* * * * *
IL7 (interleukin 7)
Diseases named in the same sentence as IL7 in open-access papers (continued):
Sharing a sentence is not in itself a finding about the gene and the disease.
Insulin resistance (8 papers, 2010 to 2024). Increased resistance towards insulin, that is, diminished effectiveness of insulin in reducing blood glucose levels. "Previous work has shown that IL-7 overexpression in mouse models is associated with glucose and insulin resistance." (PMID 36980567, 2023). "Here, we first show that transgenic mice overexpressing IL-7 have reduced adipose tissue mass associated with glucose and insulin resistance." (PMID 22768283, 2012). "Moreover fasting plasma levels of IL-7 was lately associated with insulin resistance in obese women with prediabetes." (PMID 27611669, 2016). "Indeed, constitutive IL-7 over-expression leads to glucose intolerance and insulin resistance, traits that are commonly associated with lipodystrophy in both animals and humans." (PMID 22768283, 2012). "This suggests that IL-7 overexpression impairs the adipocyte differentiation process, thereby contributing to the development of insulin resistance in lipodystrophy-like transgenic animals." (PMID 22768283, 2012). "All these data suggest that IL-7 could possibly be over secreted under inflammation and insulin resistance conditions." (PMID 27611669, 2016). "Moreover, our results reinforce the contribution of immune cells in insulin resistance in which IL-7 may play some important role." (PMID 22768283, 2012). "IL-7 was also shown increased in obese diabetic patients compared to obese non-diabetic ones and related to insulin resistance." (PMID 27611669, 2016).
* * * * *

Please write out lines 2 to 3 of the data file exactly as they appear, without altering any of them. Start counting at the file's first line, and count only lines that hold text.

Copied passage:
Diseases named in the same sentence as IL7 in open-access papers (continued):
Sharing a sentence is not in itself a finding about the gene and the disease.